Oppenheimer Tries to Restore A Reputation

A biopic about physicist J. Robert Oppenheimer (played by Cillian Murphy), scenes shift back and forth throughout his life, with particular attention to those trying to destroy his reputation after his face appears on Time magazine as the father of the atomic bomb. Although he mostly speaks softly in the film, suggesting that he is a mild person, he is often drowned out by loud music by Ludwig Göransson as if to imply that the text is too prolix for filmviewers. Based on American Prometheus: The Triumph and Tragedy of J. Robert Oppenheimer (2006) by Kai Bird and Martin Sherwin, the content is more accessible in print than on the screen unless a patron requests titles. Nevertheless, the film explains the choice of the word Prometheus, the Greek legend of someone who stole fire from the Gods for the use of humans and lived a life of torture thereafter.

The earliest part of the film tries to demonstrate that his talents in mathematical physics, following the theories of Albert Einstein (Tom Conti), take him beyond Harvard to Cambridge and a doctorate at the University of Göttingen. He returned to Harvard for his teaching career but also taught at Cal Tech, the University of Leiden, the Swiss Federal Institute of Technology in Zurich, the University of California at Berkeley, and Princeton.

Focused so much on physics theory, he has difficulty with other parts of his life. Tall and thin, he is a chain smoker, dying of throat cancer at age 62. He leaves Cambridge because lab work bores him. During presentations by other scholars, he is known for hijacking the discussion. Once counseled by a psychiatrist while at Harvard, he later seeks comfort by horseback riding, sexual encounters, and studying Hinduism.

His personal life is complicated: His first relationship with Jean Tatlock (Florence Pugh), breaks up, though is rekindled from time to time after his marriage with Katherine (“Kitty”) Puening (Emily Blunt). Both women are members of the Communist Party in their youth, but so is his brother Frank (Dylan Arnold). His first interest in political affairs apparently occurs when he is 30 as he develops a circle of friends, including sending funds opposing the fascist takeover of Spain that are made through the American Communist Party channel.

In October 1941, President Franklin Delano Roosevelt authorized a secret project to develop an atomic bomb. In May 1942, National Defense Research Committee Chairman James B. Conant (Steve Coulter), one of Oppenheimer’s Harvard instructors, asks him to develop certain calculations that would aid the project. Four months later, General Leslie Groves (Matt Damon) is authorized to form what became the Manhattan Project at Los Alamos, and he hires Oppenheimer to head the secret weapons lab.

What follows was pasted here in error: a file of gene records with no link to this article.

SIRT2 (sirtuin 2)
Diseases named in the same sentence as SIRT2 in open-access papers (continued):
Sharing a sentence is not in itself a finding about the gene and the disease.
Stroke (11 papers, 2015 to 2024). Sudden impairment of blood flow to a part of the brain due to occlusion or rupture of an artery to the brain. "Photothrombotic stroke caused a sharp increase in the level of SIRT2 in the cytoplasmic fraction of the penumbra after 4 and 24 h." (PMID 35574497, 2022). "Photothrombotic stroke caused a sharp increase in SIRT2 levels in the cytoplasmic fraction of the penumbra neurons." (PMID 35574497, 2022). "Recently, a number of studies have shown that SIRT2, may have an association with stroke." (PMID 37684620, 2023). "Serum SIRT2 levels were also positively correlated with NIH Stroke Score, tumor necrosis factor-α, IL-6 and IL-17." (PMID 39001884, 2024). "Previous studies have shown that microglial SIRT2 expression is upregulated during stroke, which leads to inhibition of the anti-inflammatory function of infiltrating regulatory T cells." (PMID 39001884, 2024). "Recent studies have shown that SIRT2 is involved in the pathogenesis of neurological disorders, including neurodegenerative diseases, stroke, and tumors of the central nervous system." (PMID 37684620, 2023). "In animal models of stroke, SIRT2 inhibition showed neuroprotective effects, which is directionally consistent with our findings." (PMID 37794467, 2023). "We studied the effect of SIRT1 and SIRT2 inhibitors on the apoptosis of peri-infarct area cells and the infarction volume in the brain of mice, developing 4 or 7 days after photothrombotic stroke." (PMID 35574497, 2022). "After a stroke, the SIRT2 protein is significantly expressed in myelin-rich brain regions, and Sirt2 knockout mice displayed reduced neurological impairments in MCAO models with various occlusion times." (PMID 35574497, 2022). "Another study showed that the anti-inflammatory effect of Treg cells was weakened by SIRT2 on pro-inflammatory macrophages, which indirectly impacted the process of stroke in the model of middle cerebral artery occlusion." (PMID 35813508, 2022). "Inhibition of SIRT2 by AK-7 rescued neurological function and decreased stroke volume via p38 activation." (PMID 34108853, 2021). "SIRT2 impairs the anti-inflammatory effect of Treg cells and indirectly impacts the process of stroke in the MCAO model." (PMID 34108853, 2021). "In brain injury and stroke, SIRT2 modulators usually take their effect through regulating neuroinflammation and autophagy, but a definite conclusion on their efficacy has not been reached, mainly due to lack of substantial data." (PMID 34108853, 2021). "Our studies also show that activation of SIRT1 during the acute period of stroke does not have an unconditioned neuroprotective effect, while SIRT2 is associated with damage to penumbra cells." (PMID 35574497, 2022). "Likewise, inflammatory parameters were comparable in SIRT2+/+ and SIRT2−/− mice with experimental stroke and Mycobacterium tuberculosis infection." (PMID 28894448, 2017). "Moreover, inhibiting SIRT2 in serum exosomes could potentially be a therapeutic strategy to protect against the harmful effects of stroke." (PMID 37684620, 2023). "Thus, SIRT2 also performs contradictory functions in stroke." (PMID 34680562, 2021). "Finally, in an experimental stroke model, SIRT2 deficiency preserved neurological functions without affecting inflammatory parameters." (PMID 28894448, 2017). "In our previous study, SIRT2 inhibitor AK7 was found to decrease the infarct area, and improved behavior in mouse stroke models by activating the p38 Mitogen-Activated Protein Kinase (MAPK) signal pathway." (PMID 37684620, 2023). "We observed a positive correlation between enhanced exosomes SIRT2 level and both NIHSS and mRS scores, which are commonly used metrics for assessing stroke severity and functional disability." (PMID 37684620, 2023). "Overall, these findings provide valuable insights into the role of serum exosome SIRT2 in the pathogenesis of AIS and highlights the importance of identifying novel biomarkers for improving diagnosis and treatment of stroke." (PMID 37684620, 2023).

Much of the film depicts the complexity of dealing with Oppenheimer’s bosses and subordinates, the difficulty of obtaining a security clearance, and ultimately involves a test of the bomb in Los Alamos. Lewis Strauss (Robert Downey, Jr.), who seeks influence over the project, later justifies why the bomb should be dropped twice on Japan—a message that bombing would continue until surrender.

One of his conflicts at Los Alamos is with Edward Teller (Bennie Safdie), who wants to develop a more destructive hydrogen bomb rather than an atomic bomb. Oppenheim disagrees, fearing that the weaponry is far too destructive and dangerous but keeps Teller on the payroll. Although Oppenheimer makes the same case during a White House meeting with President Harry Truman (Gary Oldman), the latter sides with Teller, who was greenlighted to develop the H-bomb. Because Oppenheimer makes political pleas, for example hoping that the United Nations will put the new weapons under some sort of restraint, Strauss undertakes efforts to damage Oppenheimer’s reputation but his campaign also sinks his own desire to become Defense Secretary. Hearings designed to link Oppenheimer with the Soviet acquisition of nuclear weapons technology occupy much of the film, giving the impression that the real quest is which political figure tries hardest to score the most points. He then drops out of political developments regarding the formation of the International Atomic Energy Agency and is awarded a Medal of Merit, perhaps reluctantly, by President Truman in 1946. Later, President John F. Kennedy decided to award  him the Enrico Fermi Award as a gesture of political rehabilitation.

For bringing many facts to light in a dazzling manner, the Political Film Society has nominated Oppenheimer, directed by Christopher Nolan, for best film exposé of 2023.  MH

Scroll to Top